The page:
| 12:00 am on Feb 12, 2006 (gmt 0)|
Yeah, I loved reading this in Matt Cuuts' blog. Imagine how much Traffic-power must have annoyed the good folks at Google to provoke such a reaction? :-)
| 2:59 am on Feb 12, 2006 (gmt 0)|
Or maybe Matt Cutts (and Google) are just nice guys who wanted to help Traffic Power's lawyers catch the error in their lawsuit. :-)
| 3:07 am on Feb 12, 2006 (gmt 0)|
Excellent move on Google's part.
Now, let's see Traffic-Power/First Place turn around and sue Google. I wouldn't put it past them (TP that is).
This has been a long time coming and I'm sure there are a few who are sweating big bullets right now.
A personal thank you to Matt Cutts for stepping up to the plate. Kudos!
| 4:11 am on Feb 12, 2006 (gmt 0)|
Are these the guys that through a script, installed pages on their customers sites that linked to all of their other client's sites?
| 9:14 am on Feb 12, 2006 (gmt 0)|
Interesting. May I mention this site:
No, I probably shouldn't mention a specific URL. Suffice to say that a search of Google for traffic-power reveals some interesting sites about that "SEO" company that make some allegations against Traffic power, that make for interesting, and plausible, reading!
Good on Google for banning this type of scam.
| 4:59 pm on Feb 12, 2006 (gmt 0)|
For those that don't know what Traffic Power was doing. Originally they would create hundreds of keyword stuffed nonsense doorway pages and use a mouseover redirect to a normal page. Then, G caught them and removed the sites that were doing this. So what was their reaction? They left everything the same and changed the mousover redirect to ascii charaters so G didn't see it.
IMO you must blame the clients for this. The ones I know were well aware of what was going on and elected to stay with TP even after the first ban, kmnowing full wel what was going on.
There may have been other types of abuse as well.
| 5:35 pm on Feb 12, 2006 (gmt 0)|
270 sales people of 300 employees? That can't be SEO but marketing.
| 6:15 pm on Feb 12, 2006 (gmt 0)|
The truly pathetic part of this story is that these simple methods worked. I applaud Google for taking this action, but they really should look at why their algos are so vulnerable that actions of this sort are necessary.
I was doing some searches a while back on a term that, unfortunately, is also used in adult entertainment. I was absolutely gobsmacked by some of the top results - keyword stuffing gone absolutely mad. Still, looking on the bright side, it did provide me with a quick selection of words to use for exclusion purposes.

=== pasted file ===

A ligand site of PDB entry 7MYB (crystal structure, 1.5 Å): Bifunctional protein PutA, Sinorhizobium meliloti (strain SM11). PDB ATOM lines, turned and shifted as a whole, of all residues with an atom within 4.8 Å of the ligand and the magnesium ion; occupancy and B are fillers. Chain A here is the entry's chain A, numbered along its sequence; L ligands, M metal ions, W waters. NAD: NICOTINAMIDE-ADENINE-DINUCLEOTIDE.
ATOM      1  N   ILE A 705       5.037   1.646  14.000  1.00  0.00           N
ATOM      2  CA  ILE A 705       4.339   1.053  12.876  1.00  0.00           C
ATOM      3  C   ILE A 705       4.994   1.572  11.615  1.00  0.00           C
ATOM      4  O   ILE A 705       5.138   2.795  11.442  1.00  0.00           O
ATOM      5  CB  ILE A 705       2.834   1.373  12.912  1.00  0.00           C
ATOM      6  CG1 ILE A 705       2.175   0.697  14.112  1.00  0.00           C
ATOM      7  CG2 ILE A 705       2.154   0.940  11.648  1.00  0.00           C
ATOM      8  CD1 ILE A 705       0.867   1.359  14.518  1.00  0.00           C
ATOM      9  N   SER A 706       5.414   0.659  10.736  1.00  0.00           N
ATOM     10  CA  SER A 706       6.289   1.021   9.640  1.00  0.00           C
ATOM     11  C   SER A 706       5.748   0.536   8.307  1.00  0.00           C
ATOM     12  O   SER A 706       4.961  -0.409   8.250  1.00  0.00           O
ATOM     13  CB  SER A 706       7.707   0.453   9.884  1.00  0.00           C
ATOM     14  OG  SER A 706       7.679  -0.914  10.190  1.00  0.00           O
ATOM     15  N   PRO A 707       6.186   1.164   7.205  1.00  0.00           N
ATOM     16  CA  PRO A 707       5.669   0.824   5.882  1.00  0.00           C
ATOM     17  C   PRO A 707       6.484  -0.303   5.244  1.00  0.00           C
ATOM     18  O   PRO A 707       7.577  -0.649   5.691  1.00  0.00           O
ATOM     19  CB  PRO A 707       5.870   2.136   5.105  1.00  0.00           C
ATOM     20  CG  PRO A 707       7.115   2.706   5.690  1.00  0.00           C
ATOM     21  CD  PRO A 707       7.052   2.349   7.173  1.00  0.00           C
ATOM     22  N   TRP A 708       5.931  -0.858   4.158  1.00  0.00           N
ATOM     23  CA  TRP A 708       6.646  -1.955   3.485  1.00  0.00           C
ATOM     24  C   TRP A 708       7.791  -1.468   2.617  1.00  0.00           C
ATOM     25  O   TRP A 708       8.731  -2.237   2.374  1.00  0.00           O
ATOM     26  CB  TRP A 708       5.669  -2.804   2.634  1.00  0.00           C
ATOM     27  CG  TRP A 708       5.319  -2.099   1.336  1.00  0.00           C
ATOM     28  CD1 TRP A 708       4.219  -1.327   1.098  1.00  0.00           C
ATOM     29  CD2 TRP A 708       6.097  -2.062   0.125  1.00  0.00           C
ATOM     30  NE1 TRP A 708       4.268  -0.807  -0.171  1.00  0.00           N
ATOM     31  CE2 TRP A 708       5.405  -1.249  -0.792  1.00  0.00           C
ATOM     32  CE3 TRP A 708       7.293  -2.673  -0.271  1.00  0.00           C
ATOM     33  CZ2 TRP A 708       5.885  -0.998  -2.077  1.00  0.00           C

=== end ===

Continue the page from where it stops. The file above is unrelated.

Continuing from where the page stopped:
| 8:53 pm on Feb 12, 2006 (gmt 0)|
linking schemes still work unfortunately.
BTW: hey Brett! WebmasterWorld was not pointed as the proper place to discuss the issue :P
| 3:29 pm on Feb 13, 2006 (gmt 0)|
|I am speaking in my official capacity as head of the webspam group at Google... |
If that were completely true, would it not be on google.com?
| 3:47 pm on Feb 13, 2006 (gmt 0)|
Err, I am trying to read between your lines and I just don't get what you might be implying...
I can think of many Microsoft comments and announcements (for example) that appear on employee blogs rather than on microsoft.com...
| 5:03 pm on Feb 13, 2006 (gmt 0)|
|If that were completely true, would it not be on google.com |
No, because he doesn't have a blog on Google.com.
We don't get to decide where Matt Cutts should make his official announcements--Matt Cutts does. :-)
| 6:33 pm on Feb 13, 2006 (gmt 0)|
Official company announcements (any company, not just Google) should be on the company website. However, in some cases, I can see that a blog might be quicker, neverthless, it should later be announced properly. Routinely announcing company policy, etc. on an employee's blog may appear uptodate/trendy to some but it also appears amateurish to others.
Having said that, it seems to me that this particular announcement was not so much official as approved, so criticism probably needs to be circumspect.
| 6:42 pm on Feb 13, 2006 (gmt 0)|
Well, if you people don't choose to regard it as official, they can always ignore it.
| 7:22 pm on Feb 13, 2006 (gmt 0)|
Way to go Google..Tell it how it is.
We cleaned up some TP sites after the first ban and what they were doing was appaling. Any Company who stayed with them after the first ban deserves to be banned now. Until clients do their due diligence and stop going for a quick fix for a minimal investment the bad SEO will not go away.
We are an SEO company with excellent organic rankings in all the major SE's. We got a call from a TP sales consultant offering us SEO services and top rankings in Google. When I pointed out who we were and we were happy with our rankings the sales consultant literally had no clue who she was talking to or even what I was talking about. I guess my response was not in her script.
| 8:28 pm on Feb 13, 2006 (gmt 0)|
>> for a minimal investment <<